Not everyone agrees as to what is “wholesome.” But at any rate Mrs. Battiscombe’s argument ought to consider the possibility that people are actually encouraged to burn cats alive if their God burns people (and for ever). Keble held that “superstition is a great deal better than irreligion.” Not all the consequences of such a view are saintly. Keble may well have spoken soundly and beautifully on matters such as Eucharistic Adoration. On almost all the moral matters where his religion met life-on-earth, he either had nothing to say or else said something stridently uncomprehending. Mrs. Battiscombe more than once compares him to George Herbert, a thing which on tactical grounds only the dislikers of John Keble should do.

Subtitle: “A Study in Limitations.” It needs to be added that the limitations are as much those of Mrs. Battiscombe as of Keble. Hers is a C. of E. book: amiable and sensible, staid and amateurish. Keble in later years

made a good joke of the story about Routh being asked to give a young man some piece of good advice to carry through life and saying gravely, “Always verify your quotations,” but John Keble’s friends noticed that he himself was always careful to abide by this excellent rule.

In which case Keble was not like his biographer. The opening words of her book are: ” ‘Geography is not Biography’—so begins a famous clerihew.” It does not. And from then she never looks back, or up. She misquotes her little illustrations from Tennyson, Shakespeare, Wordsworth, and she misquotes her major sources, the great Victorian studies of the Oxford Movement. Finding a not despicable line of verse in Keble’s The Christian Year, she concedes: “Yet even this lacks the immediacy of Gerard Manley Hopkins’ ‘The world is shot through with the glory of God, It will out, like shining from shook foil.’ ” But if those words have immediacy, what would she feel at the lines Hopkins actually wrote? “The world is charged with the grandeur of God./It will flame out….” She gives quotations in her own words, as it were. Take the very important prophecy made by Sikes of Guilsborough (quoted by Pusey) as to what would come to be said of “the Church.” When Sikes says, quite precisely, of the Church: “Some will take it up and admire it as a beautiful picture, others will be frightened and run away“; she ad libs: “Some will take it up as a beautiful theory unrealised; others will be frightened and scandalised.” Likewise with the manuscript material which she, as they say, exploits. A reviewer need hardly trudge along after a biographer, especially when the giving of references is as slapdash as Mrs. Battiscombe’s. But judging from her use of the MS. material in the Bodleian Library, one should expect the worst. She misdates and she misquotes. Keble’s letter did not say of Newman’s defection to Rome that “his love [was] too much for his patience,” but that it was too keen. Keble did not, when depressed, speak of his perversity in turning over in his mind “one or two fancied evils,” but of turning over in his thoughts “one or two real or fancied evils.” Virtually every quotation checked, whether from printed or MS. material, was inaccurate. There are many other errors too; Keble as Professor of Poetry at Oxford was not elected by Congregation but (a very different thing) by Convocation. The index ought to be put on the Index; it omits names as important as Tennyson and F.D. Maurice, and it conflates those very different men Frederic Faber and Sir Geoffrey Faber into one eerie Methuselah. Plus a great many misprints throughout the book. So not a word ought to be relied on, and all the research will have to be done again by anyone who really cares about Keble.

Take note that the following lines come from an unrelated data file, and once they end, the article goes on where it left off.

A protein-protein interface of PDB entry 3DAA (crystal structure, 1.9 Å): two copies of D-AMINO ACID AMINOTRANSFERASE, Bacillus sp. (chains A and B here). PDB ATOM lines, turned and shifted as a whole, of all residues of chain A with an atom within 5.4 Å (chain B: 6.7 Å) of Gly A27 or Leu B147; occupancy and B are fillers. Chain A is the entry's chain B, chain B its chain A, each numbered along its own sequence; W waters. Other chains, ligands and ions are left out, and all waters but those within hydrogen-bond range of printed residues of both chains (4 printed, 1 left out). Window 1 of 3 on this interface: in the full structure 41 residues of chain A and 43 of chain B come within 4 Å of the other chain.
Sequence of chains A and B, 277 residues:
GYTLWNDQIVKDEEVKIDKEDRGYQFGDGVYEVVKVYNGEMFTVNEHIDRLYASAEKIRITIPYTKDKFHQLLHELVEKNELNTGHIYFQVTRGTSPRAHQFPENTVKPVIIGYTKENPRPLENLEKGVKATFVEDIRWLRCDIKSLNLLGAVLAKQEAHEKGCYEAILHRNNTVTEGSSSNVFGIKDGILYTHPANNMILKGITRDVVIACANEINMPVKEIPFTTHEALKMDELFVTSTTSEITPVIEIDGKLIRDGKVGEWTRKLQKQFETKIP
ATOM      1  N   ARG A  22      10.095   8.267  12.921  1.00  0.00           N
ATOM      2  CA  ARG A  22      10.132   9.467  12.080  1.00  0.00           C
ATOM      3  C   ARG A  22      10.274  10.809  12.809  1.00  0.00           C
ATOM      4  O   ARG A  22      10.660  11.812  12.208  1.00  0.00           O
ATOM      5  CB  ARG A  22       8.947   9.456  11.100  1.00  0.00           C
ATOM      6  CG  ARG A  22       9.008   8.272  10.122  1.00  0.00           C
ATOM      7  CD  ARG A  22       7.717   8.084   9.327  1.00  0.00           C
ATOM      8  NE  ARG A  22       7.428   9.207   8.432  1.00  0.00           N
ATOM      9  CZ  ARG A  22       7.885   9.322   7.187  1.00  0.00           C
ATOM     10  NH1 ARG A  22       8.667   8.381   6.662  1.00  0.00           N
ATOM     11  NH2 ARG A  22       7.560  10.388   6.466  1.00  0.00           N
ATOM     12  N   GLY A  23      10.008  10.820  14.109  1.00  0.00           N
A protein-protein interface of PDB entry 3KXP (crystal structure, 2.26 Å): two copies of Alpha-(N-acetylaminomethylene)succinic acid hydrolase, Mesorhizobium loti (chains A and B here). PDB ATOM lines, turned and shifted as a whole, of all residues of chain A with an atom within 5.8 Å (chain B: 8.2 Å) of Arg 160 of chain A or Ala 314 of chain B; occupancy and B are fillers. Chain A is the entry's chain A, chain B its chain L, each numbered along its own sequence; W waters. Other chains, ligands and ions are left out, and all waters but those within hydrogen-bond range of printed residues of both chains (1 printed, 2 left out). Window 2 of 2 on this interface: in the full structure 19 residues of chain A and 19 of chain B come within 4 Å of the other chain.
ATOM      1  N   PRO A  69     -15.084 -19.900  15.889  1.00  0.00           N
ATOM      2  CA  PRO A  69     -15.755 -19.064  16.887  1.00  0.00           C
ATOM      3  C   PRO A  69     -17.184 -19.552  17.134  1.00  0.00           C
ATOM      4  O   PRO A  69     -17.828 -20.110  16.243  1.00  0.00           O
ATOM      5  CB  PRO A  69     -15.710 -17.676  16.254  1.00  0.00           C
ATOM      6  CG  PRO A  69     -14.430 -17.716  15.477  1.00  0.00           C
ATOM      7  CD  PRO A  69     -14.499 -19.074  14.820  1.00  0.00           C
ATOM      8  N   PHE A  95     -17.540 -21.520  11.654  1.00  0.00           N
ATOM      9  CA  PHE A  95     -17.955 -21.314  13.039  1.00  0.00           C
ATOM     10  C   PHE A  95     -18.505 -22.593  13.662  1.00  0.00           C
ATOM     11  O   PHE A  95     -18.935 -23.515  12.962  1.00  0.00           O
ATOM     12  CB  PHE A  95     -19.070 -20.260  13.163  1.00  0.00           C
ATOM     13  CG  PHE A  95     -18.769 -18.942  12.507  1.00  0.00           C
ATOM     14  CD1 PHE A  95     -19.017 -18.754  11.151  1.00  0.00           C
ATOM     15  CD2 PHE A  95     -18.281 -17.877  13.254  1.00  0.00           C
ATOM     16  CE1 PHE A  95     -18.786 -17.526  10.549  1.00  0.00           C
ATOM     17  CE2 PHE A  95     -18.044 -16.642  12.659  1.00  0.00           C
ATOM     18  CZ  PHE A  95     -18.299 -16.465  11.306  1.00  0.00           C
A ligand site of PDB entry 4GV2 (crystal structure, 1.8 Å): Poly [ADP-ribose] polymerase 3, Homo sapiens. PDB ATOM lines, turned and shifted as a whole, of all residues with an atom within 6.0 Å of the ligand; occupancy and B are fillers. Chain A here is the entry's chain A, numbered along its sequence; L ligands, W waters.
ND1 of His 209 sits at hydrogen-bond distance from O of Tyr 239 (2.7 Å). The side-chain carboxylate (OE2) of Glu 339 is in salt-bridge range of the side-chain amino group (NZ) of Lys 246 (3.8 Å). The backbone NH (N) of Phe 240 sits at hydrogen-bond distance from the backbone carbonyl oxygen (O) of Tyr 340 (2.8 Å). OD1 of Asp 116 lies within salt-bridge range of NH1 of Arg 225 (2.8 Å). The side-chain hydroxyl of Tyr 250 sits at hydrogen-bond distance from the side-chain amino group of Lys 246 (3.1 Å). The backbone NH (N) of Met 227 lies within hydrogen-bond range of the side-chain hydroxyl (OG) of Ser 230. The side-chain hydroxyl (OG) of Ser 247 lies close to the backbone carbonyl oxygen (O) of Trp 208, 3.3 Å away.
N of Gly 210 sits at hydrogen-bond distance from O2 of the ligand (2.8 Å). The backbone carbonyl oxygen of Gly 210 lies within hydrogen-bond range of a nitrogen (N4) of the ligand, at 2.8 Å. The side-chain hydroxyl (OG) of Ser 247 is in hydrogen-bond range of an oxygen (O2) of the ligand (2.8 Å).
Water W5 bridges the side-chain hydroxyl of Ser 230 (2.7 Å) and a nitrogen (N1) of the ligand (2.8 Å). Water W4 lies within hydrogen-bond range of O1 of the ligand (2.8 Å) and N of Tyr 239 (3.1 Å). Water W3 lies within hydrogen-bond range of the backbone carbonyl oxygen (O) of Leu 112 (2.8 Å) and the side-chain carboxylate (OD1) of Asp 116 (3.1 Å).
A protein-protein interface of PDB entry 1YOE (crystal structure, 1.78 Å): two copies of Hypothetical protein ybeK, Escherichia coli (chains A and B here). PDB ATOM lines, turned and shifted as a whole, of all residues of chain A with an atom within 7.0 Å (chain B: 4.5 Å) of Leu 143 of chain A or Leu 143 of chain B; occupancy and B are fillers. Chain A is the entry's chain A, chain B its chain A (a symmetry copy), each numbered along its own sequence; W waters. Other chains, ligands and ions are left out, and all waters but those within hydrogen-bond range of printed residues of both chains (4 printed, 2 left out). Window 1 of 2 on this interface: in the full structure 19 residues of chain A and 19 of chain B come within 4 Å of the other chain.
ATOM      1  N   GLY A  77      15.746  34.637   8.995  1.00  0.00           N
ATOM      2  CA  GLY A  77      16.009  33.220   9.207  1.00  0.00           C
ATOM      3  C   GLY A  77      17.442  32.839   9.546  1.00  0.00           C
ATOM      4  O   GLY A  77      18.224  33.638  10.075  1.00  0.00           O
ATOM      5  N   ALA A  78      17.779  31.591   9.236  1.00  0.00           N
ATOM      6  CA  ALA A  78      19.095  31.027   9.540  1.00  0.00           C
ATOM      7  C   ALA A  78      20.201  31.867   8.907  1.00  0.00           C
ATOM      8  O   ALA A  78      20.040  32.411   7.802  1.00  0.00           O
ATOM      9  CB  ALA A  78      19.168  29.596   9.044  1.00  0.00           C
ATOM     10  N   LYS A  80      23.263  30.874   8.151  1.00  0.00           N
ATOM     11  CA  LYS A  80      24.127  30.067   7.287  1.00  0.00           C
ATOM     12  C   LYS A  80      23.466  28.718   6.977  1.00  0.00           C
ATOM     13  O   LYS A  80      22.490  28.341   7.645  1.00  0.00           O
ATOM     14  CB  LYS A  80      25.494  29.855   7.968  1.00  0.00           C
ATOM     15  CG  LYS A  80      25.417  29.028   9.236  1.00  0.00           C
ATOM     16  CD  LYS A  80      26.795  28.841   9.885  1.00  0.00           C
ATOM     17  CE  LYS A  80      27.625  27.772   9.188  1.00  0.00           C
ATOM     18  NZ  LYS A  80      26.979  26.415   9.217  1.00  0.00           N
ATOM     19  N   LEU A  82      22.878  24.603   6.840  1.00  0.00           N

This Issue

July 9, 1964